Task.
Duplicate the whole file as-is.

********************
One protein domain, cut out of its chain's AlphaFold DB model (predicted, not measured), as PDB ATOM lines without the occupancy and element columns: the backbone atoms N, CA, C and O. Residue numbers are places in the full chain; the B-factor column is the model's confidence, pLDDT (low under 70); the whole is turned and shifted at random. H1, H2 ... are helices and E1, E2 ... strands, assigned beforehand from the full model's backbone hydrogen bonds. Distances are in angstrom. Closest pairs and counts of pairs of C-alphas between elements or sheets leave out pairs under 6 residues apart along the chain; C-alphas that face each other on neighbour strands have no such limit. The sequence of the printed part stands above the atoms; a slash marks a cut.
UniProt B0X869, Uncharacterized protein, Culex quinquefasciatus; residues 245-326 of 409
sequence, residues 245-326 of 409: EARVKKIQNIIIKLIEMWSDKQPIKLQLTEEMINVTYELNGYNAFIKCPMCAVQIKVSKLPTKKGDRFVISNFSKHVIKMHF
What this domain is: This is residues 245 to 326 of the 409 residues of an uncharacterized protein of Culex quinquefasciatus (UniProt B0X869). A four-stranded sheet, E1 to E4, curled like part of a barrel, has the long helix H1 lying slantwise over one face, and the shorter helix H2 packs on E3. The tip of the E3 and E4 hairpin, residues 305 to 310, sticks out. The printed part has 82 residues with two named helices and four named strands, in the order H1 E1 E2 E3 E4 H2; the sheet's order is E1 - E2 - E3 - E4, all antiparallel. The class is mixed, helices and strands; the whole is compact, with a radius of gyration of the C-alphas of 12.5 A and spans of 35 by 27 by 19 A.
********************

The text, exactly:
One protein domain, cut out of its chain's AlphaFold DB model (predicted, not measured), as PDB ATOM lines without the occupancy and element columns: the backbone atoms N, CA, C and O. Residue numbers are places in the full chain; the B-factor column is the model's confidence, pLDDT (low under 70); the whole is turned and shifted at random. H1, H2 ... are helices and E1, E2 ... strands, assigned beforehand from the full model's backbone hydrogen bonds. Distances are in angstrom. Closest pairs and counts of pairs of C-alphas between elements or sheets leave out pairs under 6 residues apart along the chain; C-alphas that face each other on neighbour strands have no such limit. The sequence of the printed part stands above the atoms; a slash marks a cut.
UniProt B0X869, Uncharacterized protein, Culex quinquefasciatus; residues 245-326 of 409
sequence, residues 245-326 of 409: EARVKKIQNIIIKLIEMWSDKQPIKLQLTEEMINVTYELNGYNAFIKCPMCAVQIKVSKLPTKKGDRFVISNFSKHVIKMHF
What this domain is: This is residues 245 to 326 of the 409 residues of an uncharacterized protein of Culex quinquefasciatus (UniProt B0X869). A four-stranded sheet, E1 to E4, curled like part of a barrel, has the long helix H1 lying slantwise over one face, and the shorter helix H2 packs on E3. The tip of the E3 and E4 hairpin, residues 305 to 310, sticks out. The printed part has 82 residues with two named helices and four named strands, in the order H1 E1 E2 E3 E4 H2; the sheet's order is E1 - E2 - E3 - E4, all antiparallel. The class is mixed, helices and strands; the whole is compact, with a radius of gyration of the C-alphas of 12.5 A and spans of 35 by 27 by 19 A.